It’s a world first: Scientists at Kumamoto University, led by Professor Nishinakamura, have developed pieces of kidneys in vitro from induced pluripotent stem (iPS) cells. This work was published in the Stem Cell Journal on 12 December 2013.
The kidney is an extremely complex vital organ that essentially allows hormone secretion or blood filtration. Chronic kidney failure causes numerous disorders such as Diabetes mellitus, which pose numerous difficulties for patients. Those affected have to follow a rigid treatment regimen or undergo transplant surgery – the ideal solution to improve their lives. However, very few kidneys are available for transplantation. "To succeed in generating complete organs such as the kidney in vitro would therefore constitute considerable medical progress"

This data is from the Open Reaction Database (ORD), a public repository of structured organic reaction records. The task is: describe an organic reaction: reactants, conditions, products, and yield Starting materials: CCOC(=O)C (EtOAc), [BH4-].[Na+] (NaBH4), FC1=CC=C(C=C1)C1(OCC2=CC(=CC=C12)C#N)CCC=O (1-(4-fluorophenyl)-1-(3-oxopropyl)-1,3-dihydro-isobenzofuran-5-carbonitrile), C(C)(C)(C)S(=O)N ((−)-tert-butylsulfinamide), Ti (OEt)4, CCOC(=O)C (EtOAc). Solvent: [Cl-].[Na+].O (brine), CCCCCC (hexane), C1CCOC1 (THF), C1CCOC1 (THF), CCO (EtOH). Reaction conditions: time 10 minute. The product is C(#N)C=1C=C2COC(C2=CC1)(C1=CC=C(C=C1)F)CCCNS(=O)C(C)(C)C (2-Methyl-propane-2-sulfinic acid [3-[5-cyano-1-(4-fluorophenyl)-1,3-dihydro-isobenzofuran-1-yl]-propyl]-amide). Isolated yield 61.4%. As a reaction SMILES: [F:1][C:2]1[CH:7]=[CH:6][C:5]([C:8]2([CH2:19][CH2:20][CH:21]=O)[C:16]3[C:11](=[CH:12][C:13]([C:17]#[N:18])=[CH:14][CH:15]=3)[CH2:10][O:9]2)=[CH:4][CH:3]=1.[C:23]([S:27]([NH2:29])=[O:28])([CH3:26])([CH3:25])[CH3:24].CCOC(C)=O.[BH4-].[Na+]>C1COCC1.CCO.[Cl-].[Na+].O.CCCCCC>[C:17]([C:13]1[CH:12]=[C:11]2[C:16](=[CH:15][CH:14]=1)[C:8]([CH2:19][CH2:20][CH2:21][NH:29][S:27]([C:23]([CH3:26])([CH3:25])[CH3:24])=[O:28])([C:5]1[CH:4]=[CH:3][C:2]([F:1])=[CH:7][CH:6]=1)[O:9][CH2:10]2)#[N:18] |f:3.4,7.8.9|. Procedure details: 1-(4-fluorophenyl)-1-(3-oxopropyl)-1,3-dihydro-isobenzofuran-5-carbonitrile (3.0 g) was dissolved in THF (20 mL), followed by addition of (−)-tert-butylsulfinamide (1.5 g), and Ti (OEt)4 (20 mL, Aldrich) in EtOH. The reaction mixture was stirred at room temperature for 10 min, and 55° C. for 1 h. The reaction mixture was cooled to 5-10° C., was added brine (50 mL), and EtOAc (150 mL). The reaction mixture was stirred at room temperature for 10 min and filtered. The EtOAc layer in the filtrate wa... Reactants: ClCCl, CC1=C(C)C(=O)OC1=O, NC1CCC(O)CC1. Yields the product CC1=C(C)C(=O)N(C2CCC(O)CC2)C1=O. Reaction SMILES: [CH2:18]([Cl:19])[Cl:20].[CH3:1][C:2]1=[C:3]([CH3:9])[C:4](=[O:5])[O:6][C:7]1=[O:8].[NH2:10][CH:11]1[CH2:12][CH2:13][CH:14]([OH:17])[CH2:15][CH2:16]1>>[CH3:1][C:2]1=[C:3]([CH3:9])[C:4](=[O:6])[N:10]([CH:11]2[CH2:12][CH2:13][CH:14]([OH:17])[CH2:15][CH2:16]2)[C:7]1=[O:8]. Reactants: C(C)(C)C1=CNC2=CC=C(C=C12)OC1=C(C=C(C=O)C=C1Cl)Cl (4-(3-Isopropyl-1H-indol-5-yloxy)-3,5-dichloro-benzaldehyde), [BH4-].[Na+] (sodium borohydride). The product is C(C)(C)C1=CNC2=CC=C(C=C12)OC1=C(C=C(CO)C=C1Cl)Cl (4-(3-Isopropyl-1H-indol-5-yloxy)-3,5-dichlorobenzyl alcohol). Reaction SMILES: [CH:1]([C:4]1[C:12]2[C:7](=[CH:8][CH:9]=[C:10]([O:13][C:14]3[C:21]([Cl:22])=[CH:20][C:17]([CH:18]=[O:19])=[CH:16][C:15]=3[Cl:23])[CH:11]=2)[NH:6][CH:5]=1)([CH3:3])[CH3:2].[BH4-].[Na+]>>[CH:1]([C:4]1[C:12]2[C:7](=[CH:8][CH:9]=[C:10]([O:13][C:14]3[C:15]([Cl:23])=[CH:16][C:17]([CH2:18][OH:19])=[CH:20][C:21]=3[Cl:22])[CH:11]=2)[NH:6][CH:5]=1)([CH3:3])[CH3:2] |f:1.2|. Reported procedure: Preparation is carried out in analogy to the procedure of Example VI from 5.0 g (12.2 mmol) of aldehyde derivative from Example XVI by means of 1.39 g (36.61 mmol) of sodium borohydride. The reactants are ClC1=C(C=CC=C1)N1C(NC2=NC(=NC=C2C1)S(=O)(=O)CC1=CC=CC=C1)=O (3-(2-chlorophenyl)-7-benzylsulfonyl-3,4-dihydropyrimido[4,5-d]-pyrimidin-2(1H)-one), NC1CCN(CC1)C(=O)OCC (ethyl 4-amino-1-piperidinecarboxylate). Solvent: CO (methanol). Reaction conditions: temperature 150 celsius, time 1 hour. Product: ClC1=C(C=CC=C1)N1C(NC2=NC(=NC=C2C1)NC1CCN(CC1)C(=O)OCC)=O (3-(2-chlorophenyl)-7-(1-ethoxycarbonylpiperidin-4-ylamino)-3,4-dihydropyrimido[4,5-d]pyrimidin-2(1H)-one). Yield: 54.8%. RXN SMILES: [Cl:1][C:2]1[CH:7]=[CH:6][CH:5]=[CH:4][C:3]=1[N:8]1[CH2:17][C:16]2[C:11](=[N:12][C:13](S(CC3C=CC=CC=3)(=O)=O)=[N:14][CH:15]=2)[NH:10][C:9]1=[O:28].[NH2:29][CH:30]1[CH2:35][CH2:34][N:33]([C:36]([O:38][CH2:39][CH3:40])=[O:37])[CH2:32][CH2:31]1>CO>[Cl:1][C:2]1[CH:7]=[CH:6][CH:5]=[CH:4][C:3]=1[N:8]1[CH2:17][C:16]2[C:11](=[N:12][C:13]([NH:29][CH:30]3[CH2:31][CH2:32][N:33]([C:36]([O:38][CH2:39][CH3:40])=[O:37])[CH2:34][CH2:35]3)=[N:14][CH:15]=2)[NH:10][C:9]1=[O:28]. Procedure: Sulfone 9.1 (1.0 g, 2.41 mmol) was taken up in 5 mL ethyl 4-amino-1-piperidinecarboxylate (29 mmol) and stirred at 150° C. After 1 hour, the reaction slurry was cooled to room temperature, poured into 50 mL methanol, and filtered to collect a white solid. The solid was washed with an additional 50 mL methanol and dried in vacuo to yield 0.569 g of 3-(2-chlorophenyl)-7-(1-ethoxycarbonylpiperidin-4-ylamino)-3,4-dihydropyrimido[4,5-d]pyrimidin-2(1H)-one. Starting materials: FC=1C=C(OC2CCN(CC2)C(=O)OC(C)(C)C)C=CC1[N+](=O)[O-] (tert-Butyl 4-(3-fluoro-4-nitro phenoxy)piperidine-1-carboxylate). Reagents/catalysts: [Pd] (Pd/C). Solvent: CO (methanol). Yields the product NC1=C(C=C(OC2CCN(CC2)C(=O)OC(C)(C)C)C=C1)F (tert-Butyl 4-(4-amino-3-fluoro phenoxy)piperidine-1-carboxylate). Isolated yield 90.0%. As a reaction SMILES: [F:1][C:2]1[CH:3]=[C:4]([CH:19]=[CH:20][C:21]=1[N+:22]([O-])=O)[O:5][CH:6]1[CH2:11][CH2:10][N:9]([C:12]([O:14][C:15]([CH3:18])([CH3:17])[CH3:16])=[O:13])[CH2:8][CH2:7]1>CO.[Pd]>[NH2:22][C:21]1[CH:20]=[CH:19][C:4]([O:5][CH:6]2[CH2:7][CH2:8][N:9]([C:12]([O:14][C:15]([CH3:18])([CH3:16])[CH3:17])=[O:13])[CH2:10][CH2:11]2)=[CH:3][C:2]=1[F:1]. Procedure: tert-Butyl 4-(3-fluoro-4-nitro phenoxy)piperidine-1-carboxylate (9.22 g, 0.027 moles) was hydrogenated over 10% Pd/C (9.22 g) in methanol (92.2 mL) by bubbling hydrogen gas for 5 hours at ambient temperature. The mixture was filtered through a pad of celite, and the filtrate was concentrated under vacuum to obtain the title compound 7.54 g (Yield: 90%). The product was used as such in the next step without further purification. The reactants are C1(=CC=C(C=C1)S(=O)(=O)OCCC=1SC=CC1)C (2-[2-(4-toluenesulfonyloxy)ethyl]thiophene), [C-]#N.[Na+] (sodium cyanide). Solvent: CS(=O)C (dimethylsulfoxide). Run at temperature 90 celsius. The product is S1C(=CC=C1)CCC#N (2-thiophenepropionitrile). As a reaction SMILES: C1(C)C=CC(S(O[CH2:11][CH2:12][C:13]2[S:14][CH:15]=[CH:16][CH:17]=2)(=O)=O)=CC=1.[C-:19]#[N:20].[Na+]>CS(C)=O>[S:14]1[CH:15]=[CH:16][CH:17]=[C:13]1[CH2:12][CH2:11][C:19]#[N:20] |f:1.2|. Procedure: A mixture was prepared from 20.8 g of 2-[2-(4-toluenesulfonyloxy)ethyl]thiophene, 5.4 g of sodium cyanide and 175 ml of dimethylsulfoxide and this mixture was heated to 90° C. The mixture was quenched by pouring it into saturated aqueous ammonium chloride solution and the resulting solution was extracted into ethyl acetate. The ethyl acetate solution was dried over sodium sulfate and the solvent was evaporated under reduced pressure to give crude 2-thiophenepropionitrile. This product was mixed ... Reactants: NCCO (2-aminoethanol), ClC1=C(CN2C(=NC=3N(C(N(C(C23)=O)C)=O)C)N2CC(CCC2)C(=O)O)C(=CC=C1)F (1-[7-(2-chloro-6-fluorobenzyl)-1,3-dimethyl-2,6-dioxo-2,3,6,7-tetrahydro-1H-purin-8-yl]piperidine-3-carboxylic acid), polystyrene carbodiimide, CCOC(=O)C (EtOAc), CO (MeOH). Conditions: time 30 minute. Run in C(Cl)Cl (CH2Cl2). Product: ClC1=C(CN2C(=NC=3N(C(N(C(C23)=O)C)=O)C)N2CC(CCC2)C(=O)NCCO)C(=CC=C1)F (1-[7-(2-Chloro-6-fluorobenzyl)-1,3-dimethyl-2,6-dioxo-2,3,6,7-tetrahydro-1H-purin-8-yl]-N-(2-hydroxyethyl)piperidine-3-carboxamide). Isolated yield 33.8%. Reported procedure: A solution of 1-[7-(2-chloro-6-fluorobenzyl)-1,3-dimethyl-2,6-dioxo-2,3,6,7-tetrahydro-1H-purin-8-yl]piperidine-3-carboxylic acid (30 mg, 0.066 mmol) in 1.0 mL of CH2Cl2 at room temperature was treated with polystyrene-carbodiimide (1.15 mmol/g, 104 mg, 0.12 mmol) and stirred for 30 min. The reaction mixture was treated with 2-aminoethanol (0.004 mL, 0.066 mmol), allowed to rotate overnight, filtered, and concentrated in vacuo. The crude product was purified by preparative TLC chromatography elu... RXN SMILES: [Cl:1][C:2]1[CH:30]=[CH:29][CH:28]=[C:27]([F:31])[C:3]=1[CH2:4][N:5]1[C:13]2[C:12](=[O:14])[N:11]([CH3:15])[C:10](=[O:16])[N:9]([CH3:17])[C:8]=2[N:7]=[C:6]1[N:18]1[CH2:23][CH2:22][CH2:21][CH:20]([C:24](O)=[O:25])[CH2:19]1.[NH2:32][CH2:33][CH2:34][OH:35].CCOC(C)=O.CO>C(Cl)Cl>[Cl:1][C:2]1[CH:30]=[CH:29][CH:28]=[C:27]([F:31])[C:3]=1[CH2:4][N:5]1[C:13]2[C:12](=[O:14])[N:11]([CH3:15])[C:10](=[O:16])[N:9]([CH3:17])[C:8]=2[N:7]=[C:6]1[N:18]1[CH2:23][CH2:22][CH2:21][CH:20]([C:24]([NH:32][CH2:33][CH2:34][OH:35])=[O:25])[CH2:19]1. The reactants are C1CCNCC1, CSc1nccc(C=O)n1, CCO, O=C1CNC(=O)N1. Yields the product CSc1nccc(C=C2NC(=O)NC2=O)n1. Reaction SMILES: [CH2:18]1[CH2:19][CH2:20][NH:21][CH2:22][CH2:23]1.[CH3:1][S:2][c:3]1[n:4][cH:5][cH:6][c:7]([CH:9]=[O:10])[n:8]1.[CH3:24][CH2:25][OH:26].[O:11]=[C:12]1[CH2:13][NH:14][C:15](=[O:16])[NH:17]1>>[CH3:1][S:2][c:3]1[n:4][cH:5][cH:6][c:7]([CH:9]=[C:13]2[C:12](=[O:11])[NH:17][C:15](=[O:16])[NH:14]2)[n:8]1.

Professor Nishinakamura’s team took up this challenge by recreating "an environment mirroring embryonic kidney development", and managing to differentiate iPS into "metanephrogenic blastemas", which are then reconstituted into three-dimensional renal structures in vitro.
These small kidneys were then transplanted in vivo, and correctly secreted renal proteins. However, they did not produce urine. "These results represent considerable progress", explained Professor Nishinakamura who hopes that this discovery "will pave the way towards total kidney reproduction…"